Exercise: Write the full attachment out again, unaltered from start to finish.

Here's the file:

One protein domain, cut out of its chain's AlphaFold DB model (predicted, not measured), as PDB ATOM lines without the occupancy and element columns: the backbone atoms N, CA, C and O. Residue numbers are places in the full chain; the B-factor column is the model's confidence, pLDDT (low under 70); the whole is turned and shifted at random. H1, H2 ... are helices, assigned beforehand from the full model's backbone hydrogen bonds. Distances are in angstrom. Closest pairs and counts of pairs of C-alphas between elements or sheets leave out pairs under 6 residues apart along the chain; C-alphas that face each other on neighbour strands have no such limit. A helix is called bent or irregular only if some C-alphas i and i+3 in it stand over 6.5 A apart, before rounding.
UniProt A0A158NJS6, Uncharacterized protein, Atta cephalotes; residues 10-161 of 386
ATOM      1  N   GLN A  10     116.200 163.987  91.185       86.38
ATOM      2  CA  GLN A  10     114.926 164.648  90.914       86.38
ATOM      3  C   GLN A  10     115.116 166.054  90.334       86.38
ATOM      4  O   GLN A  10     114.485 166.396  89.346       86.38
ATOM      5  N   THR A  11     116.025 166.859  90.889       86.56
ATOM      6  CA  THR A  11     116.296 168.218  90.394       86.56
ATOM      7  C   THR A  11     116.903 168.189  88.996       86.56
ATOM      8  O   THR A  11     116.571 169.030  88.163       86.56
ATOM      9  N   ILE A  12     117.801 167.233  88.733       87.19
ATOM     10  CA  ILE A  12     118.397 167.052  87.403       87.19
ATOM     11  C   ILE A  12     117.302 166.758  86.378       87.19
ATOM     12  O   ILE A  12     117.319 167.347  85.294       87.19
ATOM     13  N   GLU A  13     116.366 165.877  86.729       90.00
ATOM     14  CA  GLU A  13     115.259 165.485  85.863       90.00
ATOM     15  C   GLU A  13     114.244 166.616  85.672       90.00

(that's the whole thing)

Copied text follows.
One protein domain, cut out of its chain's AlphaFold DB model (predicted, not measured), as PDB ATOM lines without the occupancy and element columns: the backbone atoms N, CA, C and O. Residue numbers are places in the full chain; the B-factor column is the model's confidence, pLDDT (low under 70); the whole is turned and shifted at random. H1, H2 ... are helices, assigned beforehand from the full model's backbone hydrogen bonds. Distances are in angstrom. Closest pairs and counts of pairs of C-alphas between elements or sheets leave out pairs under 6 residues apart along the chain; C-alphas that face each other on neighbour strands have no such limit. A helix is called bent or irregular only if some C-alphas i and i+3 in it stand over 6.5 A apart, before rounding.
UniProt A0A158NJS6, Uncharacterized protein, Atta cephalotes; residues 10-161 of 386
ATOM      1  N   GLN A  10     116.200 163.987  91.185       86.38
ATOM      2  CA  GLN A  10     114.926 164.648  90.914       86.38
ATOM      3  C   GLN A  10     115.116 166.054  90.334       86.38
ATOM      4  O   GLN A  10     114.485 166.396  89.346       86.38
ATOM      5  N   THR A  11     116.025 166.859  90.889       86.56
ATOM      6  CA  THR A  11     116.296 168.218  90.394       86.56
ATOM      7  C   THR A  11     116.903 168.189  88.996       86.56
ATOM      8  O   THR A  11     116.571 169.030  88.163       86.56
ATOM      9  N   ILE A  12     117.801 167.233  88.733       87.19
ATOM     10  CA  ILE A  12     118.397 167.052  87.403       87.19
ATOM     11  C   ILE A  12     117.302 166.758  86.378       87.19
ATOM     12  O   ILE A  12     117.319 167.347  85.294       87.19
ATOM     13  N   GLU A  13     116.366 165.877  86.729       90.00
ATOM     14  CA  GLU A  13     115.259 165.485  85.863       90.00
ATOM     15  C   GLU A  13     114.244 166.616  85.672       90.00